Breaking: CMS Issues Final Rule on Medical Device Excise Tax O&P Status

Earlier today, CMS published the final rule on the implementation of the medical device excise tax in the Federal Register. The medical device excise tax, a 2.3% tax levied on Class I, II and III medical devices, has been a controversial part of the Affordable Care Act as several bills have been introduced and supported by members of both parties in congress to repeal the tax provision that is set to activate on January 1st, 2o13. Many in the orthotic and prosthetic industry, especially AOPA’s Tom Fise, submitted comments in favor of including O&P in the “retail exemption” portion of the regulation.  Fise also setup direct talks with the Treasury Department on including O&P in the exemption. The rule published today specifically states that orthotics and prosthetics are included in the exemption “for items typically sold at retail.”

From the Federal Register:

The final regulations provide a safe harbor for certain devices that fall under the retail exemption. Prosthetic and orthotic devices, as defined in 42 CFR 414.202, that do not require implantation or insertion by a medical professional, fall under the retail exemption safe harbor described in §48.4191-2(b)(2)(iii)(D)(1). Accordingly, prosthetic and orthotic devices within the meaning of 42 CFR 414.202 that do not require implantation or insertion by a medical professional are considered to be of a type generally purchased by the general public at retail for individual use, without regard to whether they require initial or periodic fitting or adjustment.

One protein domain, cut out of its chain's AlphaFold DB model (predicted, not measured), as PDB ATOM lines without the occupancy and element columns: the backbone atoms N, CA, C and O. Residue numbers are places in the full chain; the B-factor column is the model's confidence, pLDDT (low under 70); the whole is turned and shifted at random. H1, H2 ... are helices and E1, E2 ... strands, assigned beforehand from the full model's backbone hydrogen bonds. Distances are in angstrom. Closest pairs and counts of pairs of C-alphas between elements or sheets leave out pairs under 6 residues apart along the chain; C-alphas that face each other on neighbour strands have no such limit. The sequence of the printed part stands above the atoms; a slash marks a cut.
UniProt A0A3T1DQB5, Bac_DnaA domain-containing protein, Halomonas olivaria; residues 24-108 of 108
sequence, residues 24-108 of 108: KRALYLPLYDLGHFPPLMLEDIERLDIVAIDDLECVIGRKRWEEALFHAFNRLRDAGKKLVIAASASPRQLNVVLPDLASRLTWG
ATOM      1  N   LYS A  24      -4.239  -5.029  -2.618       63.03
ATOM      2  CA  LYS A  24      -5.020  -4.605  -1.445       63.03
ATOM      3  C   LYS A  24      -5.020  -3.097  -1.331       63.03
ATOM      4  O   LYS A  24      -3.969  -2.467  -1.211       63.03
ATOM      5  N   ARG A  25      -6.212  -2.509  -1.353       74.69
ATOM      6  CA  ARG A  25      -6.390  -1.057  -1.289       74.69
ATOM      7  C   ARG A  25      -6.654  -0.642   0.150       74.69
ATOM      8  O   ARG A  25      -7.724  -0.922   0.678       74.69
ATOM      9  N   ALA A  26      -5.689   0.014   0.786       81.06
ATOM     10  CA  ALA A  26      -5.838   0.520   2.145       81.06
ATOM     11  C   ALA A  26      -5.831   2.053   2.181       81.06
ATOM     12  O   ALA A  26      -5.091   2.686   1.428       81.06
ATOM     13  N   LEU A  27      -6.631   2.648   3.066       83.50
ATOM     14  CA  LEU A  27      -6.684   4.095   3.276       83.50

A prosthetic or orthotic device that is not in the safe harbor may qualify for the retail exemption based on an application of the facts and circumstances test. The final regulations include an example of a prosthetic device that falls within the retail exemption.

Read the full text of the proposed final rule here.

This entry was posted in Orthotics and Prosthetics, Prosthetist, re provider and tagged , , , . Bookmark the permalink.

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